Wednesday, 5 January 2011

Peter Cushing - Past Forgetting

Back in print again and for the first time in digital, Peter Cushing's reading of his second autobiography, Past Forgetting, subtitled A Memoir of the Hammer Years. Cushing was compelled to write a second book on his life, after fans petitioned him, wanting to hear more about his work as an actor, his first book, simply called An Autobiography, concentrated on his life with his beloved wife Helen. In Past Forgetting, Cushing admits that the life of an actor is rarely as exciting as people imagine it to be, but nevertheless gives a very fine whistle-stop account of his long career on stage, television and Cinema.

Cushing reads from his book with impeccable tone and diction and is a joy to listen to. A dapper old school Englishman with impeccable manners, Cushing's reminiscences of his career is full of kindnesses toward his fellow artists and reveals a fondness and respect for his work in Cinema, especially the Horror films he made. At one point he amusingly recalls some of his screen deaths including Ken Wiederhorn's 1977 Shock Waves: "The next merry little prank took place in Miami's Palm Beach, Florida in a film called Death Corps when some rather unpleasant gentleman drowned me by holding my head under the stagnant waters of the Everglades and left me there as crocodile bait. I was playing a Nazi officer so I deserved all that I had to swallow...

It's worth noting however that the subtitle of the audio book is something of a stretch - fans expecting a comprehensive overview of his days at Hammer will be disappointed as Cushing rarely dwells on any one film he made at the studio but he does impart some fascinating tidbits, like suggesting to Terence Fisher that there should be a scene in The Mummy to explain the hole in the Mummy's torso as seen in Bill Wiggin's poster art, which was already finished before the the production of the film wrapped. Hammer fans will definitely be disappointed about omissions - I wish Cushing had spoke about one of his finest films for the studio Frankenstein Must Be Destroyed, and he only mentions in passing his role in the Nigel Kneale scripted BBC adaption of Nineteen Eighty-Four filmed live for the BBC in 1954.


These minor complaints aside, Past Forgetting is an excellent, engaging listen and Cushing has a wonderful sense of humour and playfulness, as well as a great modesty for his enormous talents. Originally the audio book was released in 1988 as 3 cassettes and has been difficult to find over the years until audio book specialists Cosmic Hobo Productions remastered the tapes for CD in 2010. The same label also has a collection of Sherlock Holmes stories read by Cushing. An if that wasn't enough, you can download a copy of Cushing reading an adaptation of Legend of the 7 Golden Vampires, from the original Warners vinyl LP from 1974.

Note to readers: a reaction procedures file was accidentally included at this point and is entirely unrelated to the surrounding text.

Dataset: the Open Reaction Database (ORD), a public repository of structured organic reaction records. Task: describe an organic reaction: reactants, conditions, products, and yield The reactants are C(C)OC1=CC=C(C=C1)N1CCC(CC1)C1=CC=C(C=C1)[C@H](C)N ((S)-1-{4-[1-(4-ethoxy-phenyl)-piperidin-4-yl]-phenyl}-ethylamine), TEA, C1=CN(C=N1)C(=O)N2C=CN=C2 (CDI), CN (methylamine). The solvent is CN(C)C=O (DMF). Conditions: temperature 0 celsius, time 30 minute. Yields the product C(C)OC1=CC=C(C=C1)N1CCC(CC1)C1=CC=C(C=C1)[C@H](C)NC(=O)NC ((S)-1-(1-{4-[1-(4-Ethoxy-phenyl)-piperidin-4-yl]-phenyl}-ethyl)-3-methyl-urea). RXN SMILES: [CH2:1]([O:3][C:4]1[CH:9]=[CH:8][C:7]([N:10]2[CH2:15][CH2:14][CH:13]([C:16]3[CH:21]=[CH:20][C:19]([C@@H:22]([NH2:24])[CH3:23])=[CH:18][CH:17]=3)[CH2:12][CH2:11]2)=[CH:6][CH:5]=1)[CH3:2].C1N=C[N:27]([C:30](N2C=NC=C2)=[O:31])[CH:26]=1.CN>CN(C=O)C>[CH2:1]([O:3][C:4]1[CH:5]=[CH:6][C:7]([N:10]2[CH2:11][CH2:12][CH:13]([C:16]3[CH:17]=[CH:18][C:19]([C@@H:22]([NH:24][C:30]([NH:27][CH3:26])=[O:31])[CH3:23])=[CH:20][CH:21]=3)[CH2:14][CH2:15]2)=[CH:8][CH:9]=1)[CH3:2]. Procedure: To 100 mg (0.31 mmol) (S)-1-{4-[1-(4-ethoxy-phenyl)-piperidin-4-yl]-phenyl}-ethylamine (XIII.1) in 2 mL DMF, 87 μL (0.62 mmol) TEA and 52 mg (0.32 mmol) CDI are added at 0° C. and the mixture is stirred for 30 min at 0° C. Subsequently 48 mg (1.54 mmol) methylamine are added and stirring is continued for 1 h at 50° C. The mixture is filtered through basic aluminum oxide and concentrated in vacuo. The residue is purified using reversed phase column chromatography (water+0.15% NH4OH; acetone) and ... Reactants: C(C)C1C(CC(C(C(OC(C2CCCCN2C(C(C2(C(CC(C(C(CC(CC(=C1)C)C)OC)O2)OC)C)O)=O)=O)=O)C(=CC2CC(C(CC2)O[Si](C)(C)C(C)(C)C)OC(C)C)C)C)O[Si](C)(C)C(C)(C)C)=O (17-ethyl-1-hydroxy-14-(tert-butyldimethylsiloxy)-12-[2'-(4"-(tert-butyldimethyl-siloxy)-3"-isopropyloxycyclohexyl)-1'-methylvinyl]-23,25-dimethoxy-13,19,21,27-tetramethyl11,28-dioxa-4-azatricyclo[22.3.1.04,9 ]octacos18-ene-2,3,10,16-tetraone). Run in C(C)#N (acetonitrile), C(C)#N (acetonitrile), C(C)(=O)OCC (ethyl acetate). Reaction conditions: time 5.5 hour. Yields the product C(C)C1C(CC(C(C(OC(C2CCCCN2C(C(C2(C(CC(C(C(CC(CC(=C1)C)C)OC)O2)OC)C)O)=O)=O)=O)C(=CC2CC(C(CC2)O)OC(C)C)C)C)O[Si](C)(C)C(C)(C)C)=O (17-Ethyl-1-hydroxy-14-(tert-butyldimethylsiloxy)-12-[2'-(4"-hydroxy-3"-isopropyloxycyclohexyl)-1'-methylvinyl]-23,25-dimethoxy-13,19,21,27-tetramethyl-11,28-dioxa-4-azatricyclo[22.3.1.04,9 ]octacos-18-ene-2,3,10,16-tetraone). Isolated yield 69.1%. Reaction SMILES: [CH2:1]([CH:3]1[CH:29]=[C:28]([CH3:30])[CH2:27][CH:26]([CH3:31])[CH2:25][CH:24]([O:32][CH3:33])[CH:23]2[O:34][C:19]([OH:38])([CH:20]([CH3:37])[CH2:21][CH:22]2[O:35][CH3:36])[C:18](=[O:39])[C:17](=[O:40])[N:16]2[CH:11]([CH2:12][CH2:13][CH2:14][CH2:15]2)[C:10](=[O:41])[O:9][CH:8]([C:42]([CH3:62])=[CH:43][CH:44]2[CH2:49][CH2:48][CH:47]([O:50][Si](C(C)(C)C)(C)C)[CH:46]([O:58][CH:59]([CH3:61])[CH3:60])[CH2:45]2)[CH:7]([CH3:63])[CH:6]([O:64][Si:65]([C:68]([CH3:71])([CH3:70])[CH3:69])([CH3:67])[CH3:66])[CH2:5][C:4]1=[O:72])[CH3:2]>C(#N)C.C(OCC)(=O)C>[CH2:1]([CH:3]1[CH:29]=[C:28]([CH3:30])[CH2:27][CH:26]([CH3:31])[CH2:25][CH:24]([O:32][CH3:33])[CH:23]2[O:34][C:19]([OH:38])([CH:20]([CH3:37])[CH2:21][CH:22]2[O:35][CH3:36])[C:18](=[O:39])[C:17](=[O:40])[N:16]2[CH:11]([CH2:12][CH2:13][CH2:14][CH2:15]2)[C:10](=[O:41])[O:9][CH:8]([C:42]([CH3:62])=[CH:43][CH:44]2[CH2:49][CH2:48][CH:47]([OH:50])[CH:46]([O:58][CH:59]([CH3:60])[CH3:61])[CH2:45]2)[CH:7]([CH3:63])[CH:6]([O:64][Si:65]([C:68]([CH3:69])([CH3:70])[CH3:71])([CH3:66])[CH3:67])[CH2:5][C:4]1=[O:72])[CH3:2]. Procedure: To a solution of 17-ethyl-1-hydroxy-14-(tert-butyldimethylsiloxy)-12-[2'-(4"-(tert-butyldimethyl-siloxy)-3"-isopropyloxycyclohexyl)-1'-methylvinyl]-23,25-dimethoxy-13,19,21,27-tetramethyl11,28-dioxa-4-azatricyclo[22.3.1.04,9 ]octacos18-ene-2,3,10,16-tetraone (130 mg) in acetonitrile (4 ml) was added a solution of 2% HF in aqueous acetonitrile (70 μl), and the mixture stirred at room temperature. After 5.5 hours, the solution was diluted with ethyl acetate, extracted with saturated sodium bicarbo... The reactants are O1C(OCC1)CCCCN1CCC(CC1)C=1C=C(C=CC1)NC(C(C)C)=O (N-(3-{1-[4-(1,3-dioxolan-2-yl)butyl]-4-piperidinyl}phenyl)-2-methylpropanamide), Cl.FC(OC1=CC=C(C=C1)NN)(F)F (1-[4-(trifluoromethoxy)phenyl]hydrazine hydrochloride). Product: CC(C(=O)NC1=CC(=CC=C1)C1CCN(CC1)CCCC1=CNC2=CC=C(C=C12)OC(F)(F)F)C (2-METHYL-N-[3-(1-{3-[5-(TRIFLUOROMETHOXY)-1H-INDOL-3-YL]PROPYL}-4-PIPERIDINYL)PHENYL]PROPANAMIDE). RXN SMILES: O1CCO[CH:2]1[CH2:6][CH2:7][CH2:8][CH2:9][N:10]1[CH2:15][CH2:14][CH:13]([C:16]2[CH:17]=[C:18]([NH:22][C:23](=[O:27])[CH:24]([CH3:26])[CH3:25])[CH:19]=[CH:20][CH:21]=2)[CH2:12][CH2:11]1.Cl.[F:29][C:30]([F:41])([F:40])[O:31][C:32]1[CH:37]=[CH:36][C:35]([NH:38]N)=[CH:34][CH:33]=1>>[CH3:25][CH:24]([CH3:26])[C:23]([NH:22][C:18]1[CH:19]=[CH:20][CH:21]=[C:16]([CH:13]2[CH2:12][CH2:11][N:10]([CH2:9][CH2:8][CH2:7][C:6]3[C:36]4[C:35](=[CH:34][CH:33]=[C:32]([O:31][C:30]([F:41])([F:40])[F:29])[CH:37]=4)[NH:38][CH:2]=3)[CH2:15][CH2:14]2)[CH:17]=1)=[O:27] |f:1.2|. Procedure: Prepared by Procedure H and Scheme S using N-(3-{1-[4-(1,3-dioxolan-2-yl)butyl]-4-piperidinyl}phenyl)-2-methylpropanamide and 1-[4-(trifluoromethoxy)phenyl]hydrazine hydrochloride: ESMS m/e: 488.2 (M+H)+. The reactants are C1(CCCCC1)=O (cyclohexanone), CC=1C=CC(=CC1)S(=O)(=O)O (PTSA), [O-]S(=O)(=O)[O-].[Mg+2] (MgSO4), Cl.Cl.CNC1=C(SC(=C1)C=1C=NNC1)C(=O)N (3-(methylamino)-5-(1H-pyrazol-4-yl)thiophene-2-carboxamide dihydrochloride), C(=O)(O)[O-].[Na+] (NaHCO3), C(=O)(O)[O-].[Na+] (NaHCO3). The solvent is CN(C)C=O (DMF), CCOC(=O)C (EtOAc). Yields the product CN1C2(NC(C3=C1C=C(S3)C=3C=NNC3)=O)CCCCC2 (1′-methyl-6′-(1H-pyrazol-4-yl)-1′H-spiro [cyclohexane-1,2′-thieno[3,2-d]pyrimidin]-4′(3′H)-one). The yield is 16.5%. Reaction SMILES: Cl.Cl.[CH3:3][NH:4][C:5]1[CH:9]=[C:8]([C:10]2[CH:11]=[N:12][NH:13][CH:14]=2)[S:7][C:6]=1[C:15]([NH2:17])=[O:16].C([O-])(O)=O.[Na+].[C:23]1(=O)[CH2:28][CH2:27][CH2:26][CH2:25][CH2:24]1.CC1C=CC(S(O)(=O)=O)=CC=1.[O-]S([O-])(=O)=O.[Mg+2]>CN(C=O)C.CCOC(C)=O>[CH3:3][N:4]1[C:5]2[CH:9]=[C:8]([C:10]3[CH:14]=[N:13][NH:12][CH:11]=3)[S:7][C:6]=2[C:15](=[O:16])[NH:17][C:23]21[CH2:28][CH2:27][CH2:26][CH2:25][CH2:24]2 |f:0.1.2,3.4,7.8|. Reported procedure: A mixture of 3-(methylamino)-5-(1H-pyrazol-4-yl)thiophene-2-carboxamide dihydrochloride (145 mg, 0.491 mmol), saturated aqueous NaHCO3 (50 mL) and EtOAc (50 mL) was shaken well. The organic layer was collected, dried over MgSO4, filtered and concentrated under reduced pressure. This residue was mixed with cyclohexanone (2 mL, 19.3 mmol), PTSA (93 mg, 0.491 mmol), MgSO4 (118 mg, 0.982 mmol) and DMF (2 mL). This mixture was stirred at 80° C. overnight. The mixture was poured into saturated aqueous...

5 comments:

  1. Nice review. This book sounds fascinating - I do love Cushing on screen, and he had such a great voice. Thanks.

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  2. Many thanks Craig for the kind word.... Yeah, Cushing is one of those actors that can elevate even the most ordinary dross to a higher level... I read good things recently about The Skull, a 1965 Amicus production Cushing appears in (with Christopher Lee no less) - must check that out soon....

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  3. Sounds great, ordered and will make for a good Sunday morning listen. Cheers, Jason.

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  4. I would love to get ahold of a copy of this - having Mr. Cushing himself tell me stories of his life while I drive to and from work would make for some primetime drivetime!

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  5. Craig, if you're equipped to play Region 2 DVDs, the BFI are putting out in November Nigel Kneale’s 1954 adaptation of George Orwell’s Nineteen Eighty-Four, with Peter Cushing delivering one of his greatest performances...

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